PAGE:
Patrick Reed and Tiger Woods are about as far apart as can be on the leaderboard after one round of the Hero World Challenge.
Only they know how close they are after the Ryder Cup fallout.
Reed showed no sign of fatigue in his travels from Dubai to Hong Kong to the Bahamas in successive weeks, making birdie on three of his last five holes Thursday for a seven-under 65 and a share of the lead with late-entry Patrick Cantlay.
Australia's Jason Day is in a tie for 10th in the elite 18-man field after a frustrating opening round of 71 that included six birdies and five bogeys.
Woods was never under par at any point and opened with a 73, eight shots behind, tied for 16th.
Reed's comments after Europe won the Ryder Cup still follow him.
In a phone interview with The New York Times hours after the loss, Reed blamed Jordan Spieth for them not playing together, US captain Jim Furyk for twice leaving him on the bench and he made it sound as though he was stuck with Woods as a partner in Paris.
"We spoke after the Ryder Cup for a long period of time," Woods said.
"We talked among us and it will stay between us."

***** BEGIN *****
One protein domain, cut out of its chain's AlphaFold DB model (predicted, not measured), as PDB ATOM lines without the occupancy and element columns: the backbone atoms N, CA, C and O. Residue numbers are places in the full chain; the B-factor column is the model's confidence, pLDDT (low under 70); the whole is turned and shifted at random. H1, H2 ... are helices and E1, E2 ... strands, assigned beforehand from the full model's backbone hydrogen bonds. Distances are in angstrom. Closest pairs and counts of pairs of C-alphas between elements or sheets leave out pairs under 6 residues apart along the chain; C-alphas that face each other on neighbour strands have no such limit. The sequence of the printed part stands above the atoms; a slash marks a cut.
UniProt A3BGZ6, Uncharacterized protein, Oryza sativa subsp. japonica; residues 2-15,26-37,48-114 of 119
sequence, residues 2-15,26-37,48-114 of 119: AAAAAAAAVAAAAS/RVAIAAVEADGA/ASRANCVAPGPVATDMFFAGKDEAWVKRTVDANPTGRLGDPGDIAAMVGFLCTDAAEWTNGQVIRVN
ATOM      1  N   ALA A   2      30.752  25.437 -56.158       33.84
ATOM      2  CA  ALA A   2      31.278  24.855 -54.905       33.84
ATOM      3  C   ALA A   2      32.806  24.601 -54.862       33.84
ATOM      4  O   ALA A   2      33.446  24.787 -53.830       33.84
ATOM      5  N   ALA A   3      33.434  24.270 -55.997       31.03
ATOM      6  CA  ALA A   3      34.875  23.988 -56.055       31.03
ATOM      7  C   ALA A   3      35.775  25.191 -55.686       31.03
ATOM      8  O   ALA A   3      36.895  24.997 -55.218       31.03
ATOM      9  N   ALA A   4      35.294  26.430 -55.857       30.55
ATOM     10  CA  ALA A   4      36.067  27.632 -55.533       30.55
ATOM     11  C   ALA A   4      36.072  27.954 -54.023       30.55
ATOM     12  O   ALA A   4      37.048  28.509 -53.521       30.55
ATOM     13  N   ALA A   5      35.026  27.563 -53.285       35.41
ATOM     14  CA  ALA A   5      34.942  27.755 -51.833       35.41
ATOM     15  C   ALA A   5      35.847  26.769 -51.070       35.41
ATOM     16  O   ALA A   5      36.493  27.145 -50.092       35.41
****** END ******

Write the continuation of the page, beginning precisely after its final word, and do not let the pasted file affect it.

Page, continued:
This is one time Reed held his tongue.
After his eighth and final birdie in balmy weather at Albany Golf Club, he acknowledged nothing more than they had talked.
"Whatever I talk about with other players and other guys stays between the guys," Reed said.
He also said he hasn't spoken to Furyk, and Reed told the New York Post on Tuesday that he hasn't spoken to Spieth, but that Spieth has his number.
"It's been I don't know how many weeks (since the Ryder Cup), but in the golf world, it's been a long time," Reed said.
"All of us on our side have moved past that. Basically, when the tournament was over, all of us moved past it and we're just kind of getting ready for hopefully two years."
But there's a Presidents Cup in between, next December in Australia, and while the intensity is not the same, the team concept is intact.